Getting into Erlang, Playing Telephone
by Sean Cribbs
Over the last couple of months, while I haven’t been writing on this blog, I’ve been getting more acquainted with Erlang. In the process, I wrote a twitter API library, a webapp that consumes the Twitter API, and became good friends with Kevin Smith, host of the Pragmatic Programmers “Erlang in Practice” screencast series, and the Erlang guru behind vertebra.
Kevin hosts the local RDU-CH Erlang meetup but was at the Codemash conference last week, so we decided to do a group coding session while he was gone. Since Erlang was originally designed for telephone switches, we thought it would be fun to play a game of “telephone” in Erlang.
The first step was to make sure everyone had Erlang properly installed and could start it up. In order send messages across the network, however, two steps are needed. First, you have to decide on a “cookie” (a secret token, really) and a name for your node, and startup the erlang shell like so:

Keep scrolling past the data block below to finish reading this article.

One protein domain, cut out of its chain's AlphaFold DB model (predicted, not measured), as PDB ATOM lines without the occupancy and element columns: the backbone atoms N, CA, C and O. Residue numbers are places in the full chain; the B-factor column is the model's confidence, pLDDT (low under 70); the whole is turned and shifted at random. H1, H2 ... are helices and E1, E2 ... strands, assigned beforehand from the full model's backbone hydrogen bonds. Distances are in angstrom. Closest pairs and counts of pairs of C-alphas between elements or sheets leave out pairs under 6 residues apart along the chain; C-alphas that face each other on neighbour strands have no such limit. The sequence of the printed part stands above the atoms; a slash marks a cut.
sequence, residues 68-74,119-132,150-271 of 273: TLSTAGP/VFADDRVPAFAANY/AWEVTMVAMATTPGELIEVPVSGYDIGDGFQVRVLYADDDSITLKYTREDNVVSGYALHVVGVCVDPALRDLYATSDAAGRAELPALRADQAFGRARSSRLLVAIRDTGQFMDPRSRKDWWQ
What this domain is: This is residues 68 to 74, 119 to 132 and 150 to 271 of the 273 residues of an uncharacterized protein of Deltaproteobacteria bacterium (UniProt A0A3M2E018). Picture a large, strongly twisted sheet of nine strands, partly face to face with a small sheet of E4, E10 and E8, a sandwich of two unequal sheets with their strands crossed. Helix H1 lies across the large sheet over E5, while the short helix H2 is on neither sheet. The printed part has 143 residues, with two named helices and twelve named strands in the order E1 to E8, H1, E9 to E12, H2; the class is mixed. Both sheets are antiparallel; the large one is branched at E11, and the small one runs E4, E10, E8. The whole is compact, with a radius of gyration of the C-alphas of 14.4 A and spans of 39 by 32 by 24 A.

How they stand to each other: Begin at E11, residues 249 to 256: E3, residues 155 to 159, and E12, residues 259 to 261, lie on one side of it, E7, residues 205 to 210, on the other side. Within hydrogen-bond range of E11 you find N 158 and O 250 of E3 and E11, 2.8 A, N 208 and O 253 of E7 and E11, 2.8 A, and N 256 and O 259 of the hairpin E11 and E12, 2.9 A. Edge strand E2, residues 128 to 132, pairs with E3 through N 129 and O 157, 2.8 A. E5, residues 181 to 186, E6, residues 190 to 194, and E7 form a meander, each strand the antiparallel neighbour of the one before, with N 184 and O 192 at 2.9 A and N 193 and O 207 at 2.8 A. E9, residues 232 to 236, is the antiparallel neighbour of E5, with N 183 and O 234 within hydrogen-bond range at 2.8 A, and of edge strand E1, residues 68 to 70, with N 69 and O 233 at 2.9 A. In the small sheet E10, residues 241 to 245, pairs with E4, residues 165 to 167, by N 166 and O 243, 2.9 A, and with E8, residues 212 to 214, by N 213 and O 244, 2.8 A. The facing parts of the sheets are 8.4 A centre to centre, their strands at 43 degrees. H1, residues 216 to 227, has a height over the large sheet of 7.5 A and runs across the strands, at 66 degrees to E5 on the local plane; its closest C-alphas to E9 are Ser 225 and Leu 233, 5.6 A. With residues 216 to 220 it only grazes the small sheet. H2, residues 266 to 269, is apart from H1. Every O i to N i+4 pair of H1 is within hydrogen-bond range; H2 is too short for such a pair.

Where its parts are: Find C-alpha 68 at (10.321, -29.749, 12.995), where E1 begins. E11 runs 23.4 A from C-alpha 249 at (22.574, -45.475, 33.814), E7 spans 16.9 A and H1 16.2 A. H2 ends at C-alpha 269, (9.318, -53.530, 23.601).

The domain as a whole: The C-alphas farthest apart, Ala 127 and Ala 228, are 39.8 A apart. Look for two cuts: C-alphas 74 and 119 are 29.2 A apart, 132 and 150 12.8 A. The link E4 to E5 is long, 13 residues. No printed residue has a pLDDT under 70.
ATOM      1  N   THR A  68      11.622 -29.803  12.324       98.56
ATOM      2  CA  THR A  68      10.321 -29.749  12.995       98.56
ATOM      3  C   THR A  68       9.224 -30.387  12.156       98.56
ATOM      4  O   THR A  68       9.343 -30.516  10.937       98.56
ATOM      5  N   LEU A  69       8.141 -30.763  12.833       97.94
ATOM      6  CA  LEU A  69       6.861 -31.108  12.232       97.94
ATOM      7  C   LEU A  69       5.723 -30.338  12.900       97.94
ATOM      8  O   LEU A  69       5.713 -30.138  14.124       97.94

Once the shell is started, you need to connect to a peer node who will be in the ring, and you do that with
net_adm:ping(Nodename). For example, if I wanted to connect to Mark, I would do:
If you can connect, it should return
pong. To check who is in the cluster of nodes, you can call
nodes(). Once everyone is hooked up, we startup the telephone server, telling it who to pass incoming messages to, and put its name in the global registry. Then it’s just a matter of sending messages around the circle.
A few things we discovered in the process:
- Token-ring network configurations are not very robust. Take one node down and the token (in our case, a message), gets stuck in the node previous to the downed node.
- You have to be careful when defining default matches (i.e. underscores). One of our participants was able to easily create an infinite loop in the ring because our
check_circlefunction didn’t care if the message tuple had three elements.
We’re planning to continue our telephone game next time with a different network configuration, perhaps a client-server (star) formation.